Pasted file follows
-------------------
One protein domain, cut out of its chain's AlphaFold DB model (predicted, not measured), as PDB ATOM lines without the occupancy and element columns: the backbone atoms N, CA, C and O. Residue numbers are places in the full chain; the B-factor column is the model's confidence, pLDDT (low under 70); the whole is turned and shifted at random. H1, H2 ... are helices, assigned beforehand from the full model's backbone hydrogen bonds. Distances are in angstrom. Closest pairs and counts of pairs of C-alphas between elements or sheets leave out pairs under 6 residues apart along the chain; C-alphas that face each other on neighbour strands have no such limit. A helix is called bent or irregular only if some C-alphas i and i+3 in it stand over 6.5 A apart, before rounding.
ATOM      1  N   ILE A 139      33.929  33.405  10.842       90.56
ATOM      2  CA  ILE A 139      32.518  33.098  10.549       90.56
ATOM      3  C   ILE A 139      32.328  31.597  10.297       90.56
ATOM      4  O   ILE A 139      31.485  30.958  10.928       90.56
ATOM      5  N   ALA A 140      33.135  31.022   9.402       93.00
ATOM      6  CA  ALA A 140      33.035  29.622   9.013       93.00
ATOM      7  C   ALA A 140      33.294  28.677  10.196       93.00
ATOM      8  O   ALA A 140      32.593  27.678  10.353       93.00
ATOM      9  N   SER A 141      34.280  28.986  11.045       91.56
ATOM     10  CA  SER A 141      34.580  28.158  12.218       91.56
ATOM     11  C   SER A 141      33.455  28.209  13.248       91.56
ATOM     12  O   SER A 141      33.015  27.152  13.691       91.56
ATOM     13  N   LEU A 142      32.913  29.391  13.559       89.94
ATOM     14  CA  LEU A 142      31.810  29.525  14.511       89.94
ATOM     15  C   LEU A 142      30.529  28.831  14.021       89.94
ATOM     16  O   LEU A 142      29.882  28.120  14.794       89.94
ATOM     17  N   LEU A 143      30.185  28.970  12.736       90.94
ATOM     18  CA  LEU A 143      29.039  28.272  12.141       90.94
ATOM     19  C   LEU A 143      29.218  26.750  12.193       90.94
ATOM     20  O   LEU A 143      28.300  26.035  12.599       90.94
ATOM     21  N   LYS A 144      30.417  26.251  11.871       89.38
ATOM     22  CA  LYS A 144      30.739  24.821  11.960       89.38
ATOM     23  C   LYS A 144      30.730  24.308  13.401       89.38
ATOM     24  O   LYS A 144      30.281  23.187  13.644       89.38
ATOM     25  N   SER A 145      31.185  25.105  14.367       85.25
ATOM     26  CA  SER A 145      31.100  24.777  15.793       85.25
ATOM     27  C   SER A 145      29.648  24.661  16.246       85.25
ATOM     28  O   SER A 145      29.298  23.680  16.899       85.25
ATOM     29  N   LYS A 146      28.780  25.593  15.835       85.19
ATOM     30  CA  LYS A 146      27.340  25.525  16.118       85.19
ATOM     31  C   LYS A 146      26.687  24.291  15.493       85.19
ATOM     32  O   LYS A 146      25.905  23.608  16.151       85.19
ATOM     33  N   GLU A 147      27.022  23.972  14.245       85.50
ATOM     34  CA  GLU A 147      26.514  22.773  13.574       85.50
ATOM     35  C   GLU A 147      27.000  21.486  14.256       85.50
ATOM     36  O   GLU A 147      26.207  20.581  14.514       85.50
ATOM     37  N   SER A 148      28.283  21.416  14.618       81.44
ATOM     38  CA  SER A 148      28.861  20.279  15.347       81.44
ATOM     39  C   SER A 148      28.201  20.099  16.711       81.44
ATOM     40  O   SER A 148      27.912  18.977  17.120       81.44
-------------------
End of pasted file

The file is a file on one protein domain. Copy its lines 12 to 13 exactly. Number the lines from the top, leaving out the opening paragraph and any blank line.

ATOM     12  O   SER A 141      33.015  27.152  13.691       91.56
ATOM     13  N   LEU A 142      32.913  29.391  13.559       89.94